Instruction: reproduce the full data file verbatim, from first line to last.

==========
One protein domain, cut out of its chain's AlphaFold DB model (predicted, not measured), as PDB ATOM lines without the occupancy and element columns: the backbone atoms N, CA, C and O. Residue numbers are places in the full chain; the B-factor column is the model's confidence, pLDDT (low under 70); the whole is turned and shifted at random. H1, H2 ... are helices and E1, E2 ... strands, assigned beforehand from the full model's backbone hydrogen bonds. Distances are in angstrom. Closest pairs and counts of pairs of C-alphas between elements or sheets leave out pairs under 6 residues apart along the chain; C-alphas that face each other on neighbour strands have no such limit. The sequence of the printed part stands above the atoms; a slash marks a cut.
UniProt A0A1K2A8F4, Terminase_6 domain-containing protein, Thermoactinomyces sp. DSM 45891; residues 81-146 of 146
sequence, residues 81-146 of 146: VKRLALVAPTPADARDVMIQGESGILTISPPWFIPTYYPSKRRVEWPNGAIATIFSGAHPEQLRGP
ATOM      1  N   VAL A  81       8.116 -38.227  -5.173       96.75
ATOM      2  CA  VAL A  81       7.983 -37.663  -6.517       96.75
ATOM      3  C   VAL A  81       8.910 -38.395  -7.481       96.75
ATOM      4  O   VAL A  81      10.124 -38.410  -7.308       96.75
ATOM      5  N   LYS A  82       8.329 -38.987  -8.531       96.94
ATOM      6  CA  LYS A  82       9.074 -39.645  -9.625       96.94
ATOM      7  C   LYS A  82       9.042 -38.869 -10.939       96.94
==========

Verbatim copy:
One protein domain, cut out of its chain's AlphaFold DB model (predicted, not measured), as PDB ATOM lines without the occupancy and element columns: the backbone atoms N, CA, C and O. Residue numbers are places in the full chain; the B-factor column is the model's confidence, pLDDT (low under 70); the whole is turned and shifted at random. H1, H2 ... are helices and E1, E2 ... strands, assigned beforehand from the full model's backbone hydrogen bonds. Distances are in angstrom. Closest pairs and counts of pairs of C-alphas between elements or sheets leave out pairs under 6 residues apart along the chain; C-alphas that face each other on neighbour strands have no such limit. The sequence of the printed part stands above the atoms; a slash marks a cut.
UniProt A0A1K2A8F4, Terminase_6 domain-containing protein, Thermoactinomyces sp. DSM 45891; residues 81-146 of 146
sequence, residues 81-146 of 146: VKRLALVAPTPADARDVMIQGESGILTISPPWFIPTYYPSKRRVEWPNGAIATIFSGAHPEQLRGP
ATOM      1  N   VAL A  81       8.116 -38.227  -5.173       96.75
ATOM      2  CA  VAL A  81       7.983 -37.663  -6.517       96.75
ATOM      3  C   VAL A  81       8.910 -38.395  -7.481       96.75
ATOM      4  O   VAL A  81      10.124 -38.410  -7.308       96.75
ATOM      5  N   LYS A  82       8.329 -38.987  -8.531       96.94
ATOM      6  CA  LYS A  82       9.074 -39.645  -9.625       96.94
ATOM      7  C   LYS A  82       9.042 -38.869 -10.939       96.94